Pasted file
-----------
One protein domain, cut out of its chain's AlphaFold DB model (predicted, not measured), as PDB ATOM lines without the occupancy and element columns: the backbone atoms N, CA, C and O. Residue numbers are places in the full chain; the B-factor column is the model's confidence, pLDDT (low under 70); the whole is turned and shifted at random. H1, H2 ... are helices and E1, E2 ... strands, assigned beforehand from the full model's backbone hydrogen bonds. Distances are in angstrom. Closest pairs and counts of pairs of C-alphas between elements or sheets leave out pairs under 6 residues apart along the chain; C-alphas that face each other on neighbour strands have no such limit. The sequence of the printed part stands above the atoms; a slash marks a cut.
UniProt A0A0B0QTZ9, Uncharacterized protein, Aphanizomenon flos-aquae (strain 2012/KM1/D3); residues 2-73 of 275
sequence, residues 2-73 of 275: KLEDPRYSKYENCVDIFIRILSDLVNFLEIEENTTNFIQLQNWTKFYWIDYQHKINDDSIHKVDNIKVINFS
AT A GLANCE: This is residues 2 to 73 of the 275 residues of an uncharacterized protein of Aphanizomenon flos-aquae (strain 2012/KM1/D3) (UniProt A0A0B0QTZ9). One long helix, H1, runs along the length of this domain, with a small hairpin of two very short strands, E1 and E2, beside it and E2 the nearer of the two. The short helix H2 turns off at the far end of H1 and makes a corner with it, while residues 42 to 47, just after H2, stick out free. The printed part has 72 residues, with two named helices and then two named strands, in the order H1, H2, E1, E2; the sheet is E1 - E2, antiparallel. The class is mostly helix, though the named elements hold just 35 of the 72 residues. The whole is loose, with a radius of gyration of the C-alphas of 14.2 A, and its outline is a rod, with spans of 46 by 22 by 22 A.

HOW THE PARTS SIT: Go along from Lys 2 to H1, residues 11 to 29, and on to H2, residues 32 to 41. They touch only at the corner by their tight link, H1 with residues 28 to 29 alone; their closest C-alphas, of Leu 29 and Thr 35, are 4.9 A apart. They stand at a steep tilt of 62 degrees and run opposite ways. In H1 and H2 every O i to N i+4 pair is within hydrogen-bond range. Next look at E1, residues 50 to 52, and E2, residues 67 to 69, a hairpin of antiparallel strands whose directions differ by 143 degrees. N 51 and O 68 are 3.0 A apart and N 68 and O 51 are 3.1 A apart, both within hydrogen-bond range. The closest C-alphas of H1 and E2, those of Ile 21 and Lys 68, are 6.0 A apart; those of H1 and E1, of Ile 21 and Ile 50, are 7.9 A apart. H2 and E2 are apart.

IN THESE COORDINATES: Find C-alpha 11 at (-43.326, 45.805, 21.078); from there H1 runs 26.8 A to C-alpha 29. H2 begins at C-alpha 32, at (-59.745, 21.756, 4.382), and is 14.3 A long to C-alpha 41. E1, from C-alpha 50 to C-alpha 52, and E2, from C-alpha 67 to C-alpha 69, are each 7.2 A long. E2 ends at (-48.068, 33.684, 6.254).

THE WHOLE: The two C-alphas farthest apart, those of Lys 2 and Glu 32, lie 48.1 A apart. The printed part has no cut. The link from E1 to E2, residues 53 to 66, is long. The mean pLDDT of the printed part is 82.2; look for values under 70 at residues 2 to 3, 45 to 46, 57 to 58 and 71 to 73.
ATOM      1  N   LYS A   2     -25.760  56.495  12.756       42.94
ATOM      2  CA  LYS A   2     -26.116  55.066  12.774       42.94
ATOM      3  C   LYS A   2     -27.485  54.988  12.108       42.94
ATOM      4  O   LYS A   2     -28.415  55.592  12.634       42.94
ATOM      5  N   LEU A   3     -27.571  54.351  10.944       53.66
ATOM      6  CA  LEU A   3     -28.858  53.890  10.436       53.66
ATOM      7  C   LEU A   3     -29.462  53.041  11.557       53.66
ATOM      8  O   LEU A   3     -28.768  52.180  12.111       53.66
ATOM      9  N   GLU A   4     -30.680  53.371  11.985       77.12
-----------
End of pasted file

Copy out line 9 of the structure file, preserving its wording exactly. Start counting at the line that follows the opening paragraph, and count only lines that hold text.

ATOM      3  C   LYS A   2     -27.485  54.988  12.108       42.94